Tennessee’s board of education appears poised to eliminate a policy requiring that, by 2015, teachers’ licensing renewals hinge partly on evidence that they’ve boosted students’ test scores, reports The Tennessean.
The policy was approved just six months ago in August. But at a recent board meeting, it issued a new draft that would get rid of the policy altogether. It plans to take up the issue in April, the newspaper reported.
Recertification would still require teachers to pass their annual evaluations, which already take test scores into account, according to Kevin Huffman, the state’s education commissioner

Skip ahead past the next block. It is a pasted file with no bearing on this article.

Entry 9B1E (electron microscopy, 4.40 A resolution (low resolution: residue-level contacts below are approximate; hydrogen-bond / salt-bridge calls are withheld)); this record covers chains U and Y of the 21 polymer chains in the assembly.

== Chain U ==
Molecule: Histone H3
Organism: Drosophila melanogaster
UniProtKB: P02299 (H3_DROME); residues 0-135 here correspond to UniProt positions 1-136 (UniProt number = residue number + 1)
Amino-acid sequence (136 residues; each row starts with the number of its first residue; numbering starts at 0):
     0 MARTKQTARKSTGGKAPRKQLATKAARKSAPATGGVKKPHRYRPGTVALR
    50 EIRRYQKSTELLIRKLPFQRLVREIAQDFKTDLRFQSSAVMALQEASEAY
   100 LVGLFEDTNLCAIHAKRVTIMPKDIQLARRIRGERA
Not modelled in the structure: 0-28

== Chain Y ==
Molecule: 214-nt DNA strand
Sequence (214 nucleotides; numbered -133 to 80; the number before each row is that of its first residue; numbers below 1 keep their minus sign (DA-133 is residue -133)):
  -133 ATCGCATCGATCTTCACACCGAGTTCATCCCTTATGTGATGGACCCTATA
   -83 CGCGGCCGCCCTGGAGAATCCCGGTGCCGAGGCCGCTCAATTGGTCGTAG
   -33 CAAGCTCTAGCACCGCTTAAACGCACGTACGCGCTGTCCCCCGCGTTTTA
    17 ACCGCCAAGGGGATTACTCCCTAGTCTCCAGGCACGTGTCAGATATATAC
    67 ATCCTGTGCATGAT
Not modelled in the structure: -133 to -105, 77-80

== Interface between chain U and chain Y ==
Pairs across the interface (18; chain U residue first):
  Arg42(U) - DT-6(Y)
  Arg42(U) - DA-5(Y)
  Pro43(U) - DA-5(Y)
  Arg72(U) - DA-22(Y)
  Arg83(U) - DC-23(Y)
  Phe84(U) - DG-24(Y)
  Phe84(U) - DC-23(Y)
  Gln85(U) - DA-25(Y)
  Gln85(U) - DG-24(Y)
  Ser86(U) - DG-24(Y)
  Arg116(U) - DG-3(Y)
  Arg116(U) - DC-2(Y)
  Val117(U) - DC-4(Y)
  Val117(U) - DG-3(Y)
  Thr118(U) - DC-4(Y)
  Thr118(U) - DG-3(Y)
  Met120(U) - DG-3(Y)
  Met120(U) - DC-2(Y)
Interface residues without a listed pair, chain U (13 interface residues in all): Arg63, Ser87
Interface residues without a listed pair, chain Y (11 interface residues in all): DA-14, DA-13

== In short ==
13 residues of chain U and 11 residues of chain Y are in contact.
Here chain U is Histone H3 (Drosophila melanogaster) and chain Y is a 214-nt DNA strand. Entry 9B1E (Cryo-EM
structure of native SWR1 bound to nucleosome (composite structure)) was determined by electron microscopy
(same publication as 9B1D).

The Tennessee Education Association has been adamantly opposed to the policy, and is supporting legislation in the statehouse that would bar the state board from tying licenses to value-added in any capacity in the future.
The TEA, you might remember, endorsed the state’s Race to the Top plan, which proposed expanding the use of value-added for teachers’ evaluations. Now, the union says the state has gone far beyond the agreements made at that time. It has been particularly peeved by the state’s use of “schoolwide” measures in teacher evaluation, because they mean all teachers are to some degree assessed on the performance of students they didn’t teach.
A version of this news article first appeared in the Teacher Beat blog.